What can parents do to bring their prodigal back home, literally or figuratively?
With our daughter, we maintained a relationship with her throughout her struggle. I think keeping a connection is an essential part of loving your prodigal child. As difficult as it can be, parents need to stay in contact with that child. Don't cut them off. Show your love for them. That doesn't mean you accept what they're doing. In fact, we were always clear with Sheryl that we didn't like her lifestyle. Your child might say, "What I'm doing is me. If you don't accept that, you don't accept me." If that happens, it's important to say, "You are not your behavior or your lifestyle. You have value apart from what you do. And we love you as a person. We value you as a person."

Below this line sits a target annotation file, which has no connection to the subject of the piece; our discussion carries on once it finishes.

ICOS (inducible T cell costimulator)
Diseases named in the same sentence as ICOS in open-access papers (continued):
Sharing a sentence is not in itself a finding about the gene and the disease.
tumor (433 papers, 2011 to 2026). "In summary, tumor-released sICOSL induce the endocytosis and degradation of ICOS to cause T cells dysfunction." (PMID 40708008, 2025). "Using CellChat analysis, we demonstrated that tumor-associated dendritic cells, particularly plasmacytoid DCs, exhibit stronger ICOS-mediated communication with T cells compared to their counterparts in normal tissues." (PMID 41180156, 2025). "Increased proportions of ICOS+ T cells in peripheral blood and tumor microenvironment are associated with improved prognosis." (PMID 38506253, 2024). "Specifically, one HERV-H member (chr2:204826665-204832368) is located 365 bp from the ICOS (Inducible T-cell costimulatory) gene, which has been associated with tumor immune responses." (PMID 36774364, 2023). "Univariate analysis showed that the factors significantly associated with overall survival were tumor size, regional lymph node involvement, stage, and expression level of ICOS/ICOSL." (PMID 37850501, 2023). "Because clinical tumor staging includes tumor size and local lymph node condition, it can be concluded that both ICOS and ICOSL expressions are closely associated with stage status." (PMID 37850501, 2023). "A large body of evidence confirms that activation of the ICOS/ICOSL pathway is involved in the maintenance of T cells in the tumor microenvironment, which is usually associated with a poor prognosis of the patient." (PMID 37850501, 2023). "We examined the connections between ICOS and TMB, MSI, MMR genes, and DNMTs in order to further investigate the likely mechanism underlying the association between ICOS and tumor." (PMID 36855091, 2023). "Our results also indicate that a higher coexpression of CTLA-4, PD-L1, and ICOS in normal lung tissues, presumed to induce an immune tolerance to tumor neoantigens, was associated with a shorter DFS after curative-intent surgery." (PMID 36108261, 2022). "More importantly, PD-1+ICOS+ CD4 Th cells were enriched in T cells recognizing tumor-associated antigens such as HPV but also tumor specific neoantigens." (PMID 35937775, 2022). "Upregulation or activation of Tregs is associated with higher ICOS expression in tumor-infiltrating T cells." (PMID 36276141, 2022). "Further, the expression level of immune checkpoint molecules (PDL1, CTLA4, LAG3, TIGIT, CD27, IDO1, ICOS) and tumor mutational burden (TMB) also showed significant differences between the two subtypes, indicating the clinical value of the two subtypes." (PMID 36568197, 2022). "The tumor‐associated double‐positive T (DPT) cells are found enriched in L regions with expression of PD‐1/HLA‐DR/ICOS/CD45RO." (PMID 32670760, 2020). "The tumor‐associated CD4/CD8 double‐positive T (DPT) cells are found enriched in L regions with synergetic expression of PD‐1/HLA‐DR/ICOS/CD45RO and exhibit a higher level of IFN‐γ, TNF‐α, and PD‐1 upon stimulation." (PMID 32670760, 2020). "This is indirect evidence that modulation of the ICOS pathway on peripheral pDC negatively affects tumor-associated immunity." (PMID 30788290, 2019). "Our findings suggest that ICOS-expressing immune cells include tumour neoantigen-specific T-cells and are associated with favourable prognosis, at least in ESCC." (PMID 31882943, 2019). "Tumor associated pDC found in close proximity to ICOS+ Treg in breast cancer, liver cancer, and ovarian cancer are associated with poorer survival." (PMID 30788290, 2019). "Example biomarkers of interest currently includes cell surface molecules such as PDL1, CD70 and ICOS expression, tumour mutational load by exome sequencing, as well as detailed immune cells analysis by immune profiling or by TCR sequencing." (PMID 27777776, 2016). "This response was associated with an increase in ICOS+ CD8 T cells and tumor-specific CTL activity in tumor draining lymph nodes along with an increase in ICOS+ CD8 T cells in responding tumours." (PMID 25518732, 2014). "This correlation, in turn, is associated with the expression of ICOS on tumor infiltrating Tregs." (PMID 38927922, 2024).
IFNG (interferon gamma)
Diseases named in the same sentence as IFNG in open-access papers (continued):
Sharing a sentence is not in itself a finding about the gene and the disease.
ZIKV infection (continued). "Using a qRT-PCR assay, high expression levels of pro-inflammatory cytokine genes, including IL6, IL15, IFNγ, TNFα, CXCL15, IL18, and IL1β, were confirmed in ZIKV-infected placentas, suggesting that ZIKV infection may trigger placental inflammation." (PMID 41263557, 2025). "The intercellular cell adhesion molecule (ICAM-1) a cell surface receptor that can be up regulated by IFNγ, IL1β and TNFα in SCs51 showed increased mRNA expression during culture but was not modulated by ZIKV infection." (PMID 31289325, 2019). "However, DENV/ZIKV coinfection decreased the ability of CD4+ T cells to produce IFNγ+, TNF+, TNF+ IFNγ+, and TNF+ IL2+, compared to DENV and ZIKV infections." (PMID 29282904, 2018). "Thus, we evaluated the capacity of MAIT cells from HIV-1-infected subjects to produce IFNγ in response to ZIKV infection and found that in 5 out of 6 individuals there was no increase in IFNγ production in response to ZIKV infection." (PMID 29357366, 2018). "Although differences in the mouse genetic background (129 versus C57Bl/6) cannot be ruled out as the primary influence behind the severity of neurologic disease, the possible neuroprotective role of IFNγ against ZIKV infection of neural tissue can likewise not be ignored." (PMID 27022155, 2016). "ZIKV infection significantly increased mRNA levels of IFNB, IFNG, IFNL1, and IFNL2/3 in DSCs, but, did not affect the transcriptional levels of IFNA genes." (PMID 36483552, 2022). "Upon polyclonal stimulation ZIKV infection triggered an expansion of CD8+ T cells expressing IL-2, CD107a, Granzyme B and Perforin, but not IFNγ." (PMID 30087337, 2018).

Some parents use the subtle-hint approach. They'll put a book in the child's backpack or leave a note on her bed reminding the child that she is loved. They'll say, "Let me tell you how I'm praying for you." It doesn't have to be anything long or complex, just an expression of care and love.
In the end, of course, it's God who will change a child's heart. Parents can only be faithful and know that God is in control.
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Excerpted from Prodigals, a downloadable resource from Gifted for Leadership.